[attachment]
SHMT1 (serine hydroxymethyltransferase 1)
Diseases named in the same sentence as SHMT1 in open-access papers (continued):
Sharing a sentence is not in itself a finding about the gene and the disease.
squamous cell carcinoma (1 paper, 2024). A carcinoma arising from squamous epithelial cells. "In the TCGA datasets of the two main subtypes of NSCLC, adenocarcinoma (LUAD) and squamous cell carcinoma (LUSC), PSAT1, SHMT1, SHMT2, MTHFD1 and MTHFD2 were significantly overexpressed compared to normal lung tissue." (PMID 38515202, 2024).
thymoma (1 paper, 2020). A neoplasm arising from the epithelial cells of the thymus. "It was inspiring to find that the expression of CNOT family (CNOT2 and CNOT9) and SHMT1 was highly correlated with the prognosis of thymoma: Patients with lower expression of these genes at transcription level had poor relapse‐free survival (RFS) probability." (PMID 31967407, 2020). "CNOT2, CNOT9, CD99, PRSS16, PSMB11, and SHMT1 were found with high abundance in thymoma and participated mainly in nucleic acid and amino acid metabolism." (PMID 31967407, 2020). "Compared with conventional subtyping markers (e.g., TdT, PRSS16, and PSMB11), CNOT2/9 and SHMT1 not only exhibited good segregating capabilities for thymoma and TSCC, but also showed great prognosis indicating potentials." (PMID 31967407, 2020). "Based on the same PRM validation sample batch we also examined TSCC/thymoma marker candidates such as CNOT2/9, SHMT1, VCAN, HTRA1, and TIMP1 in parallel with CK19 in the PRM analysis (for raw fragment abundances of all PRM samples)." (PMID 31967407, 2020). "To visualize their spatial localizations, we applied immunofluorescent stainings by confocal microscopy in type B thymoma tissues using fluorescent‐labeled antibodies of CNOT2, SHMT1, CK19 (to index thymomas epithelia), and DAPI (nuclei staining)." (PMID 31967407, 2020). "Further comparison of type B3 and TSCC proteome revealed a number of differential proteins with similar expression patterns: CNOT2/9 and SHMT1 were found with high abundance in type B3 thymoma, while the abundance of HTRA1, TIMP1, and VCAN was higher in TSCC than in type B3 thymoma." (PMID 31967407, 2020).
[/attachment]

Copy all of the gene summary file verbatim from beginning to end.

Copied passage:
SHMT1 (serine hydroxymethyltransferase 1)
Diseases named in the same sentence as SHMT1 in open-access papers (continued):
Sharing a sentence is not in itself a finding about the gene and the disease.
squamous cell carcinoma (1 paper, 2024). A carcinoma arising from squamous epithelial cells. "In the TCGA datasets of the two main subtypes of NSCLC, adenocarcinoma (LUAD) and squamous cell carcinoma (LUSC), PSAT1, SHMT1, SHMT2, MTHFD1 and MTHFD2 were significantly overexpressed compared to normal lung tissue." (PMID 38515202, 2024).
thymoma (1 paper, 2020). A neoplasm arising from the epithelial cells of the thymus. "It was inspiring to find that the expression of CNOT family (CNOT2 and CNOT9) and SHMT1 was highly correlated with the prognosis of thymoma: Patients with lower expression of these genes at transcription level had poor relapse‐free survival (RFS) probability." (PMID 31967407, 2020). "CNOT2, CNOT9, CD99, PRSS16, PSMB11, and SHMT1 were found with high abundance in thymoma and participated mainly in nucleic acid and amino acid metabolism." (PMID 31967407, 2020). "Compared with conventional subtyping markers (e.g., TdT, PRSS16, and PSMB11), CNOT2/9 and SHMT1 not only exhibited good segregating capabilities for thymoma and TSCC, but also showed great prognosis indicating potentials." (PMID 31967407, 2020). "Based on the same PRM validation sample batch we also examined TSCC/thymoma marker candidates such as CNOT2/9, SHMT1, VCAN, HTRA1, and TIMP1 in parallel with CK19 in the PRM analysis (for raw fragment abundances of all PRM samples)." (PMID 31967407, 2020). "To visualize their spatial localizations, we applied immunofluorescent stainings by confocal microscopy in type B thymoma tissues using fluorescent‐labeled antibodies of CNOT2, SHMT1, CK19 (to index thymomas epithelia), and DAPI (nuclei staining)." (PMID 31967407, 2020). "Further comparison of type B3 and TSCC proteome revealed a number of differential proteins with similar expression patterns: CNOT2/9 and SHMT1 were found with high abundance in type B3 thymoma, while the abundance of HTRA1, TIMP1, and VCAN was higher in TSCC than in type B3 thymoma." (PMID 31967407, 2020).